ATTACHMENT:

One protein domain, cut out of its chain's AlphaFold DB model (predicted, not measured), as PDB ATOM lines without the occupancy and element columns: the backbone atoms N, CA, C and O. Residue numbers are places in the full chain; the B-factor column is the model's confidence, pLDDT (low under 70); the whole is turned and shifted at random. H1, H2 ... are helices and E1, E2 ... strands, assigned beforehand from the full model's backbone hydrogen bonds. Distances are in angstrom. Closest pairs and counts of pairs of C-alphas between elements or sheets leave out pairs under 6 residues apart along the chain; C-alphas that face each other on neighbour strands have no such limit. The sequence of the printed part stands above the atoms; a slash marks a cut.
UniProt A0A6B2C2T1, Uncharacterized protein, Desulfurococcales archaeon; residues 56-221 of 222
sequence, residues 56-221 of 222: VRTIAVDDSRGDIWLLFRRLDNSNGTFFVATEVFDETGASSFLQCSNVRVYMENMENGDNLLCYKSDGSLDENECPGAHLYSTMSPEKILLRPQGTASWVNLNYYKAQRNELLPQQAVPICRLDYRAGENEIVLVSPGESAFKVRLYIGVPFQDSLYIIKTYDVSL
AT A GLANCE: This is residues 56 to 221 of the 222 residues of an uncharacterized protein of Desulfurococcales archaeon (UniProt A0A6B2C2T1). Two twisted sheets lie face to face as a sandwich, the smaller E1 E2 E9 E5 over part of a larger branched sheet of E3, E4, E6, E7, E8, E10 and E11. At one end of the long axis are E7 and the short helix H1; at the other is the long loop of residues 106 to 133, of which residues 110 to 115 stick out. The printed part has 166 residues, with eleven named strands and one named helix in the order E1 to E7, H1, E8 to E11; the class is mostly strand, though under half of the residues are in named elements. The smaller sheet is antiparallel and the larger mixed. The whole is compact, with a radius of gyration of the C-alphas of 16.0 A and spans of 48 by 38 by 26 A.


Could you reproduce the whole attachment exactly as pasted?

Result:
One protein domain, cut out of its chain's AlphaFold DB model (predicted, not measured), as PDB ATOM lines without the occupancy and element columns: the backbone atoms N, CA, C and O. Residue numbers are places in the full chain; the B-factor column is the model's confidence, pLDDT (low under 70); the whole is turned and shifted at random. H1, H2 ... are helices and E1, E2 ... strands, assigned beforehand from the full model's backbone hydrogen bonds. Distances are in angstrom. Closest pairs and counts of pairs of C-alphas between elements or sheets leave out pairs under 6 residues apart along the chain; C-alphas that face each other on neighbour strands have no such limit. The sequence of the printed part stands above the atoms; a slash marks a cut.
UniProt A0A6B2C2T1, Uncharacterized protein, Desulfurococcales archaeon; residues 56-221 of 222
sequence, residues 56-221 of 222: VRTIAVDDSRGDIWLLFRRLDNSNGTFFVATEVFDETGASSFLQCSNVRVYMENMENGDNLLCYKSDGSLDENECPGAHLYSTMSPEKILLRPQGTASWVNLNYYKAQRNELLPQQAVPICRLDYRAGENEIVLVSPGESAFKVRLYIGVPFQDSLYIIKTYDVSL
AT A GLANCE: This is residues 56 to 221 of the 222 residues of an uncharacterized protein of Desulfurococcales archaeon (UniProt A0A6B2C2T1). Two twisted sheets lie face to face as a sandwich, the smaller E1 E2 E9 E5 over part of a larger branched sheet of E3, E4, E6, E7, E8, E10 and E11. At one end of the long axis are E7 and the short helix H1; at the other is the long loop of residues 106 to 133, of which residues 110 to 115 stick out. The printed part has 166 residues, with eleven named strands and one named helix in the order E1 to E7, H1, E8 to E11; the class is mostly strand, though under half of the residues are in named elements. The smaller sheet is antiparallel and the larger mixed. The whole is compact, with a radius of gyration of the C-alphas of 16.0 A and spans of 48 by 38 by 26 A.